Later in the eve, No. 1 USC took on Oregon State – and the weather – in Corvallis. With fog thick enough to cut with a knife, the Beavers pounced on a 13-0 lead. The stars were aligned for an upset – until spark plug and well utilized Reggie Bush returned a punt 65 yards for a score, putting the Trojans ahead 21-13. Leading by one heading into the final fifteen minutes of play, USC proved again that they are a fourth quarter team and outscored OSU 14-7 en route to a 28-20 victory.
Hours earlier, Almost 5,000 miles southeast in Little Havana, Miami faithful and players held up the traditional four fingers. Sitting on a 17-10 lead, the Canes and the Orange Bowl crowd signaled that it was time for that home crowd mystique to kick in.
It never happened.
The four finger salute fell on deaf ears and didn't faze the opponent. Clemson forced overtime, scored and stopped Miami. Was there pass interference on the final play? Yes. Still, a 17-3 lead was blown over the final two quarters of plays and the Canes were scoreless from halftime on. Like Tempe 2003, another game never should've come down to a controversial, overtime call.
After starting out 24-0 prior to the aforementioned Fiesta Bowl, Miami's coaching staff sports a 17-5 record. Even worse, the Canes are 10-4 in their past fourteen games. The honeymoon is definitely over – as is the Butch Davis era, as Larry Coker's recruits are now suiting up and playing every position at Miami. The result has been good – but not great. Unfortunately, this is Miami – and just good isn't good enough. Greatness is demanded.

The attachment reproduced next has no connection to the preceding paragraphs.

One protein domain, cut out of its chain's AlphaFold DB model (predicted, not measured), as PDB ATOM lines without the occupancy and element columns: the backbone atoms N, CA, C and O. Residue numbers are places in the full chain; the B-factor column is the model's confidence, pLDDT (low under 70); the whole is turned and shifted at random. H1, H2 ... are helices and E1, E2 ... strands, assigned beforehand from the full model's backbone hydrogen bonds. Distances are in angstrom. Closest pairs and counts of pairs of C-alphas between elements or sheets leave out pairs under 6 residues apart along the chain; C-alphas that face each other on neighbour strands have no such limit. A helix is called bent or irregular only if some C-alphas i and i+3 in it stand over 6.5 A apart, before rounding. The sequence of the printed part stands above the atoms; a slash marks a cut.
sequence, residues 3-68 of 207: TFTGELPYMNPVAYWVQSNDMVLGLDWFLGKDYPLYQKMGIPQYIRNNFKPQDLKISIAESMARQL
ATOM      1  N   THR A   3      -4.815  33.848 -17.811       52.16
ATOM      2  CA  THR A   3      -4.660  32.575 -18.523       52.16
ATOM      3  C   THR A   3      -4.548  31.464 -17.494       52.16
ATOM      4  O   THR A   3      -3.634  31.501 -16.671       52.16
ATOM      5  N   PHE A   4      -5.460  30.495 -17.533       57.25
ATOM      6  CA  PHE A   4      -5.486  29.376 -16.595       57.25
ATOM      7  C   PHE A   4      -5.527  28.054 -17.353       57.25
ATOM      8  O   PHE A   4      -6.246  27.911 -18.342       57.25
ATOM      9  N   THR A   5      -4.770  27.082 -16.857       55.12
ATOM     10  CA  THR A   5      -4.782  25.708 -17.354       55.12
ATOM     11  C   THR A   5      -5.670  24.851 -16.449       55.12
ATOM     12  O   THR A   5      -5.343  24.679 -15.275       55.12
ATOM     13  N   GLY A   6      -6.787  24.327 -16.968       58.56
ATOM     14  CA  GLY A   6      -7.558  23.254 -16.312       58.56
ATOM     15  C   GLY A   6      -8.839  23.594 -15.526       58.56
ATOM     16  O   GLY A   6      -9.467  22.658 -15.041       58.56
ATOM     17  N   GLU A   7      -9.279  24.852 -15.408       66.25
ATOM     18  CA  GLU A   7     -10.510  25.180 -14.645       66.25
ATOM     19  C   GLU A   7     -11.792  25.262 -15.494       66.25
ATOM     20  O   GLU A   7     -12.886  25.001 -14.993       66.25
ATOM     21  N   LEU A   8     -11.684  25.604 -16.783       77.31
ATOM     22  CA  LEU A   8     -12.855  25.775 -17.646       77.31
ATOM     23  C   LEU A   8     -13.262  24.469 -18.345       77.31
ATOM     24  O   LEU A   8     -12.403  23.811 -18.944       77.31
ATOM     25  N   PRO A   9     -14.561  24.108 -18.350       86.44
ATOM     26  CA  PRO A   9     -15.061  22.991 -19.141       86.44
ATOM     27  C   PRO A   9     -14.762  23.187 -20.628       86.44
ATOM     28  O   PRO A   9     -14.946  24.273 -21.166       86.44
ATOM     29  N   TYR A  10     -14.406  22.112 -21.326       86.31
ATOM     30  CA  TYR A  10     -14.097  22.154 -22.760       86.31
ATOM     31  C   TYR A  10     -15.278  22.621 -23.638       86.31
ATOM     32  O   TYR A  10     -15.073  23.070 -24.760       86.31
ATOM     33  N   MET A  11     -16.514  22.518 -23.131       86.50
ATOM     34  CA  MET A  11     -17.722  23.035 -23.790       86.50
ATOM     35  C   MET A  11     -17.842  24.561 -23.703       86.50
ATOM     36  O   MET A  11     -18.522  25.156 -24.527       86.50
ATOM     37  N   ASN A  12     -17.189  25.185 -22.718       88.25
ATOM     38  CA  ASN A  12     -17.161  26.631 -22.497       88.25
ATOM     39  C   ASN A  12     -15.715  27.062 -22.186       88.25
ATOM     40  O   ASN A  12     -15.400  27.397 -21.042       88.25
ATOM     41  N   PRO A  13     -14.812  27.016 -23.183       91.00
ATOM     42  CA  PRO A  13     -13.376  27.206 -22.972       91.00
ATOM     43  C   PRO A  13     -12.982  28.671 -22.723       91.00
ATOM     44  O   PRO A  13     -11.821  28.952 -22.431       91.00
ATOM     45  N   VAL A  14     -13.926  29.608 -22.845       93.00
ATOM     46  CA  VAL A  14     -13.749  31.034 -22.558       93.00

The lack of leadership that produced comments like "I think" is also resulting in a lack of on the field leadership. It's been uttered for years now, but where is the next Ed Reed? Someone who gets it done on the practice field, in the locker room and on game day? Has a Miami team ever been less vocal, less confident and more passive in the non probation, modern era? Forget swagger for now – how about just a little old fashioned pride, accountability and effort?
As incredible as it sounds, at 6-2 the Canes can still win the ACC and head to a BCS bowl if it wins out. Take down Virginia, Wake Forest and Virginia Tech – and Miami wins takes conference bragging rites its inaugural season. The losses against North Carolina and Clemson will loom, but regarding the big picture – Miami still remains and elite, as it did in 2003 with an 11-2 season, an Orange Bowl win and final ranking of No. 5. Getting whooped at Virginia Tech and then never waking up against Tennessee were dulled when Miami won out against Syracuse, Rutgers and Pittsburgh. Another Big East title pitted the Canes against the Noles and another Miami win somewhat quieted Hurricane Nation for the off season.